A man who attacked soldiers with a machete near the Louvre art gallery in Paris has been identified as Egyptian national Abdullah Reda al-Hamamy.
The 29-year-old was shot and wounded by police after he launched an attack on a soldier who was guarding the entrance to the Carrousel du Louvre shopping centre. The four-man patrol had told him he could not enter with his bags.
Michel Cadot, the head of Paris police, said the man was shouting "Allahu Akbar" and injured the soldier's scalp before being shot five times.
He confirmed that the attack was being treated as a terrorist incident but they were still trying to determine whether he was acting alone or under instruction.
Al-Hamamy is said to be in a life-threatening condition in hospital following the incident at 10am local time (9am GMT).
Mr Cadot said: “We are dealing with an attack from an individual who was clearly aggressive and represented a direct threat, and whose comments lead us to believe that he wished to carry out a terrorist incident.
“There was also a second individual who was behaving suspiciously, who has also been detained, but for now there does not appear to be a link between that individual and the attack."
In a press conference on Friday evening, Paris prosecutor Francois Molins said the man was an Egyptian national who had entered the country on a one-month tourist visa issued in Dubai on 26 January.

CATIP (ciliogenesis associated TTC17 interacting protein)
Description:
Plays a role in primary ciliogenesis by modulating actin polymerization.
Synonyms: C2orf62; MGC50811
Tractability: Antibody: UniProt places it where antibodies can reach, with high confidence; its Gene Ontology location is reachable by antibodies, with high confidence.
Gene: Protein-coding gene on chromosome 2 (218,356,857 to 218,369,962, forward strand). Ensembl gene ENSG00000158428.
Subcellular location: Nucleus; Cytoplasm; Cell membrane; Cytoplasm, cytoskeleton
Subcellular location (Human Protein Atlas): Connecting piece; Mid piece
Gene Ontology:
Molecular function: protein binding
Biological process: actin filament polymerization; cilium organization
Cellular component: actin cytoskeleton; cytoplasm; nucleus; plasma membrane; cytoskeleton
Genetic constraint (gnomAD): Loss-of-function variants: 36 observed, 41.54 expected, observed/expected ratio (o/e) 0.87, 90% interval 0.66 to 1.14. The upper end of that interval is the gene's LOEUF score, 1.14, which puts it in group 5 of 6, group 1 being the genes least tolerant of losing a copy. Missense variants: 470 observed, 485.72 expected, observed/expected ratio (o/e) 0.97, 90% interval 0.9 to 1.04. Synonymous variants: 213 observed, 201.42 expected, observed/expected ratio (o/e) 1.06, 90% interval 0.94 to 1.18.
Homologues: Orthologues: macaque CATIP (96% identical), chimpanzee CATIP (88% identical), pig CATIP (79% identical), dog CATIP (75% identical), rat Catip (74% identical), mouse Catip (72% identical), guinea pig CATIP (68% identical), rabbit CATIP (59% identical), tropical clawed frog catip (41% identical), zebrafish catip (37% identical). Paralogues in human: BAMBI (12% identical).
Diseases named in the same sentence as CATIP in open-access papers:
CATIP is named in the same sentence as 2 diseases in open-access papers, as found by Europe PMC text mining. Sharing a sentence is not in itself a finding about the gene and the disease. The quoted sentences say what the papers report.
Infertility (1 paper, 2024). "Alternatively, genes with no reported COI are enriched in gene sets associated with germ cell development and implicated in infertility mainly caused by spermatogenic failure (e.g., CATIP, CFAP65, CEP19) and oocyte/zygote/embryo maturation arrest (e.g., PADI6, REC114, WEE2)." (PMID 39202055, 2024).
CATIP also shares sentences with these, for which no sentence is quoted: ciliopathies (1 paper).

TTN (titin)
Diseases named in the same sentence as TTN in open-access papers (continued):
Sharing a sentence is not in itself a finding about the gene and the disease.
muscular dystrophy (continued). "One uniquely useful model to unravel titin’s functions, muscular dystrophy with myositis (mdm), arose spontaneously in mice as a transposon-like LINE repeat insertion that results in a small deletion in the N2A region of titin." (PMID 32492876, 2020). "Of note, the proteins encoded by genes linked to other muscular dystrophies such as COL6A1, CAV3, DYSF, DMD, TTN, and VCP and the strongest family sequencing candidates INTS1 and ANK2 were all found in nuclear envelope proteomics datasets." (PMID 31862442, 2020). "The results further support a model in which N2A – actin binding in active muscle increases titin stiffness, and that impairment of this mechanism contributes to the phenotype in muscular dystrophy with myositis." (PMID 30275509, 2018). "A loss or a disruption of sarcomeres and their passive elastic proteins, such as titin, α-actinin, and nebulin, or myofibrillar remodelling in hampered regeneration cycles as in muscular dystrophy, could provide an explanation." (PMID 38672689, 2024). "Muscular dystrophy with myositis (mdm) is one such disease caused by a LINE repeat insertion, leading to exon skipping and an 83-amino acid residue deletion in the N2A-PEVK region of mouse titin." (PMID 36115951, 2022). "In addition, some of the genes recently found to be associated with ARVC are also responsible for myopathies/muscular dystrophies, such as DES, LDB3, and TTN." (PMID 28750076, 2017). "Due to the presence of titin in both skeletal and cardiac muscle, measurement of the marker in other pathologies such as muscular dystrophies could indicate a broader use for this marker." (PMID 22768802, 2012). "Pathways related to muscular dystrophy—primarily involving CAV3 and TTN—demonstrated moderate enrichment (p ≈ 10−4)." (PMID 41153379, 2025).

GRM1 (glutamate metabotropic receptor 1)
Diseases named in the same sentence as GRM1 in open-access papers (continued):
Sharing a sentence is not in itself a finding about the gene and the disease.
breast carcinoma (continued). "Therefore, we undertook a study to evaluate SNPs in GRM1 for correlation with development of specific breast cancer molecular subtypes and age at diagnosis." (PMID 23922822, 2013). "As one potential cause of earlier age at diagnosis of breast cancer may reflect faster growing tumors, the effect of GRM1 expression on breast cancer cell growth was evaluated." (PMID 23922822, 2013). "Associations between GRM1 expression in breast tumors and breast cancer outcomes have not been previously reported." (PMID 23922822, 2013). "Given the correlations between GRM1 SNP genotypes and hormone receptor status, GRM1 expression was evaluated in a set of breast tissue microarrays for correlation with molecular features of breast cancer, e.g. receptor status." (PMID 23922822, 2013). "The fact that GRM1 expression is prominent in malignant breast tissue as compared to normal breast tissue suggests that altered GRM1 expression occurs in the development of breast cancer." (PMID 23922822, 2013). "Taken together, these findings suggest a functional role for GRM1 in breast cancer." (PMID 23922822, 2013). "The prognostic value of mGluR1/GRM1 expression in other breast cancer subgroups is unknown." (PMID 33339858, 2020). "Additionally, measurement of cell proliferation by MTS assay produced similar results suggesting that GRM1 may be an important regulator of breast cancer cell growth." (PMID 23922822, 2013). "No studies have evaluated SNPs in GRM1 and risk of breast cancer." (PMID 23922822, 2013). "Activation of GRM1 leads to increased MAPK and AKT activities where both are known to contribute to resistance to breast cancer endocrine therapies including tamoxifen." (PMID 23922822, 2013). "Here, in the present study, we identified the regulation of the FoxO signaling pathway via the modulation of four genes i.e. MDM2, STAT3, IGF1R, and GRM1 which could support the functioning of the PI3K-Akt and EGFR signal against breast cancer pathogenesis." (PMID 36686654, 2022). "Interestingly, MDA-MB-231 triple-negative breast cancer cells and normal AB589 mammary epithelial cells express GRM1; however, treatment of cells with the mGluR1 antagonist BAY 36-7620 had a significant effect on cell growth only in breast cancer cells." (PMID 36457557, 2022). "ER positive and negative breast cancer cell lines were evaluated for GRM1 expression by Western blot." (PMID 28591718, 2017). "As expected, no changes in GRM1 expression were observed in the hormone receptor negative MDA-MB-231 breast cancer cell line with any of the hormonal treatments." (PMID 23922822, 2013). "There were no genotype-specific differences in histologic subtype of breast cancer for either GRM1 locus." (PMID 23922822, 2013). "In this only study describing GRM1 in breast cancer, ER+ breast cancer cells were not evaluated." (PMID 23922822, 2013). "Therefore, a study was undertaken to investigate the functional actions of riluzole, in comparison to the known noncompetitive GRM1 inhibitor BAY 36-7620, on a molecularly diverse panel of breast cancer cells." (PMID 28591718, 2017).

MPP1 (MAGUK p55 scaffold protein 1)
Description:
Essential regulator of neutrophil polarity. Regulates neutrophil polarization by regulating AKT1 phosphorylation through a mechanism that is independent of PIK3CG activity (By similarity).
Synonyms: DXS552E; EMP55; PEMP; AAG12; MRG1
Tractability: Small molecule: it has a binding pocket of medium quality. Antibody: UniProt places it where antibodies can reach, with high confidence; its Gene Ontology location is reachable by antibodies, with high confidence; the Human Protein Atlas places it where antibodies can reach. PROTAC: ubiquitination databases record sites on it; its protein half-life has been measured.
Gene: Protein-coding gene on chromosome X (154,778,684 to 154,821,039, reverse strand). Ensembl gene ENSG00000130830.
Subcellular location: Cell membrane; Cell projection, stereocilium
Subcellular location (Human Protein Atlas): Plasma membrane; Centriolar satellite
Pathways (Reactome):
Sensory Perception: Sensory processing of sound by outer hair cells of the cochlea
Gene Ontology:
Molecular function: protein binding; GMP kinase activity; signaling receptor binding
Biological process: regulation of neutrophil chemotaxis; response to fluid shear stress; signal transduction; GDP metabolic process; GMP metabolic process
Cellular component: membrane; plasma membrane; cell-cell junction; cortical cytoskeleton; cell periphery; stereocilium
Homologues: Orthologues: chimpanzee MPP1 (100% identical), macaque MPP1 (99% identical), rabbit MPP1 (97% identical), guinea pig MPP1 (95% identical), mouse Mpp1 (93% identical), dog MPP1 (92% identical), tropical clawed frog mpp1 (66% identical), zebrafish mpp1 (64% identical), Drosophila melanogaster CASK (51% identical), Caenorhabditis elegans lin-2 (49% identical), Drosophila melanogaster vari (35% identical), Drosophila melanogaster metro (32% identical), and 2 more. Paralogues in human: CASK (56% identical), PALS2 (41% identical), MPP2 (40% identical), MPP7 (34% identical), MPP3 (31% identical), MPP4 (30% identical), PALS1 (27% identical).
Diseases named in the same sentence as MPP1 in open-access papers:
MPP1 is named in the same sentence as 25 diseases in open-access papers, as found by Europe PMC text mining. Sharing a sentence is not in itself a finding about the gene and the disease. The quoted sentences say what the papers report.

This was later confirmed by the Egyptian interior ministry in Cairo.
One witness, Olivier Majewski, described leaving his scooter in the parking area beneath Le Louvre after he saw around 30 people fleeing the scene shouting that "there had been a terror attack".
He said he then hid for 15 minutes before going upstairs and people were "panicking" around him.
Hundreds of people were evacuated and around 250 people inside were held in "safe areas" by police who moved tourists away from the windows and pulled shutters down.
Following the attack, US President Donald Trump cited it as justification for his controversial ban on citizens from seven Muslim-majority countries entering the US – but neither Egypt or Dubai are on Mr Trump's list of banned countries.
Nor is there any evidence the man had claimed or intended to claim asylum in France.
It comes as the country is on high alert following a succession of terror attacks over the past two years.
Last month, the Louvre reported a two million drop in visitors, resulting in a lost of almost €10m (£8.6m), which it said was due to increased anxiety about terrorism.
Although the number of French and American visitors has remained stable 2016 saw 61 per cent fewer Japanese visitors, 53 per cent fewer Russians, 47 per cent fewer Brazilians, and 31 per cent fewer Chinese people.
Twelve people were killed at the offices of satirical magazine Charlie Hebdo in January 2015 and 130 people were killed in a string of coordinated attacks around the city in November that year.
A further 84 people were killed by a driver who rammed his lorry into the Bastille Day crowds in Nice in July 2016, killing 84 people.
The far-right political party, Front National (FN), looks set to make it into the second round of the presidential run-off in April after the party played on fears about Muslim refugees arriving in the country from Syria and Iraq.
FN leader Marine Le Pen has denounced the country's "crazy immigration policies" and said France "must deport illegals back where they came from and control our national borders, if not the camps will reconstruct themselves".
Additional reporting by agencies
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